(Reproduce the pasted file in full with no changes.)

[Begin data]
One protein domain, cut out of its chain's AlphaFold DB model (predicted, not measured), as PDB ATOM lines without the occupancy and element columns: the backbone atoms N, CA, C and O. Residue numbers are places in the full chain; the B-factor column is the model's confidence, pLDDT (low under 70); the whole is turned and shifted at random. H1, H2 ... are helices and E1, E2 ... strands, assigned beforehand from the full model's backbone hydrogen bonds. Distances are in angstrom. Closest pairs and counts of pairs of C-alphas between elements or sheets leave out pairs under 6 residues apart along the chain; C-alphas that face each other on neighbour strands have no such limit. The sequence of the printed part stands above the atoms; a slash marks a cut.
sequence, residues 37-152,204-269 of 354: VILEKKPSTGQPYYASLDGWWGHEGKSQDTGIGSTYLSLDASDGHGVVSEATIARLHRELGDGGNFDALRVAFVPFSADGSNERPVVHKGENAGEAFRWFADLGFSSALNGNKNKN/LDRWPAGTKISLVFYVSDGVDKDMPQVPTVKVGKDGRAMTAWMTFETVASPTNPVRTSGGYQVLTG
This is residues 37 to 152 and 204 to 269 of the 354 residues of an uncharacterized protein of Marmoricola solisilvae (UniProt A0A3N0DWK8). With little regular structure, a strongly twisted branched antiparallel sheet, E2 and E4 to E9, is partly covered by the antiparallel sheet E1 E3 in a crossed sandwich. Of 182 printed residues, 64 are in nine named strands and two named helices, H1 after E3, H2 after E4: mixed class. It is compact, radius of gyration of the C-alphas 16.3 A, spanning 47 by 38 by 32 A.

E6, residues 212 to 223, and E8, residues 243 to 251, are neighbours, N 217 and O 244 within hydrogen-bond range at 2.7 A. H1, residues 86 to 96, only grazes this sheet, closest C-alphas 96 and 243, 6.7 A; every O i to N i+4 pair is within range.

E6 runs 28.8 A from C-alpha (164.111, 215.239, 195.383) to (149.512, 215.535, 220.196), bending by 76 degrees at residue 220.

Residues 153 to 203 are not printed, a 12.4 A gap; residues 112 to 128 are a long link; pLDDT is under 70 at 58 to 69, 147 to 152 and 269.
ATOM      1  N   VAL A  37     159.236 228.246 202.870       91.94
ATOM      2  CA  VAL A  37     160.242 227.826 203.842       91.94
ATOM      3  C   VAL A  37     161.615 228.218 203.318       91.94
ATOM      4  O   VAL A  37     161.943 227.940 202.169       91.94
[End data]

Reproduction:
One protein domain, cut out of its chain's AlphaFold DB model (predicted, not measured), as PDB ATOM lines without the occupancy and element columns: the backbone atoms N, CA, C and O. Residue numbers are places in the full chain; the B-factor column is the model's confidence, pLDDT (low under 70); the whole is turned and shifted at random. H1, H2 ... are helices and E1, E2 ... strands, assigned beforehand from the full model's backbone hydrogen bonds. Distances are in angstrom. Closest pairs and counts of pairs of C-alphas between elements or sheets leave out pairs under 6 residues apart along the chain; C-alphas that face each other on neighbour strands have no such limit. The sequence of the printed part stands above the atoms; a slash marks a cut.
sequence, residues 37-152,204-269 of 354: VILEKKPSTGQPYYASLDGWWGHEGKSQDTGIGSTYLSLDASDGHGVVSEATIARLHRELGDGGNFDALRVAFVPFSADGSNERPVVHKGENAGEAFRWFADLGFSSALNGNKNKN/LDRWPAGTKISLVFYVSDGVDKDMPQVPTVKVGKDGRAMTAWMTFETVASPTNPVRTSGGYQVLTG
This is residues 37 to 152 and 204 to 269 of the 354 residues of an uncharacterized protein of Marmoricola solisilvae (UniProt A0A3N0DWK8). With little regular structure, a strongly twisted branched antiparallel sheet, E2 and E4 to E9, is partly covered by the antiparallel sheet E1 E3 in a crossed sandwich. Of 182 printed residues, 64 are in nine named strands and two named helices, H1 after E3, H2 after E4: mixed class. It is compact, radius of gyration of the C-alphas 16.3 A, spanning 47 by 38 by 32 A.

E6, residues 212 to 223, and E8, residues 243 to 251, are neighbours, N 217 and O 244 within hydrogen-bond range at 2.7 A. H1, residues 86 to 96, only grazes this sheet, closest C-alphas 96 and 243, 6.7 A; every O i to N i+4 pair is within range.

E6 runs 28.8 A from C-alpha (164.111, 215.239, 195.383) to (149.512, 215.535, 220.196), bending by 76 degrees at residue 220.

Residues 153 to 203 are not printed, a 12.4 A gap; residues 112 to 128 are a long link; pLDDT is under 70 at 58 to 69, 147 to 152 and 269.
ATOM      1  N   VAL A  37     159.236 228.246 202.870       91.94
ATOM      2  CA  VAL A  37     160.242 227.826 203.842       91.94
ATOM      3  C   VAL A  37     161.615 228.218 203.318       91.94
ATOM      4  O   VAL A  37     161.943 227.940 202.169       91.94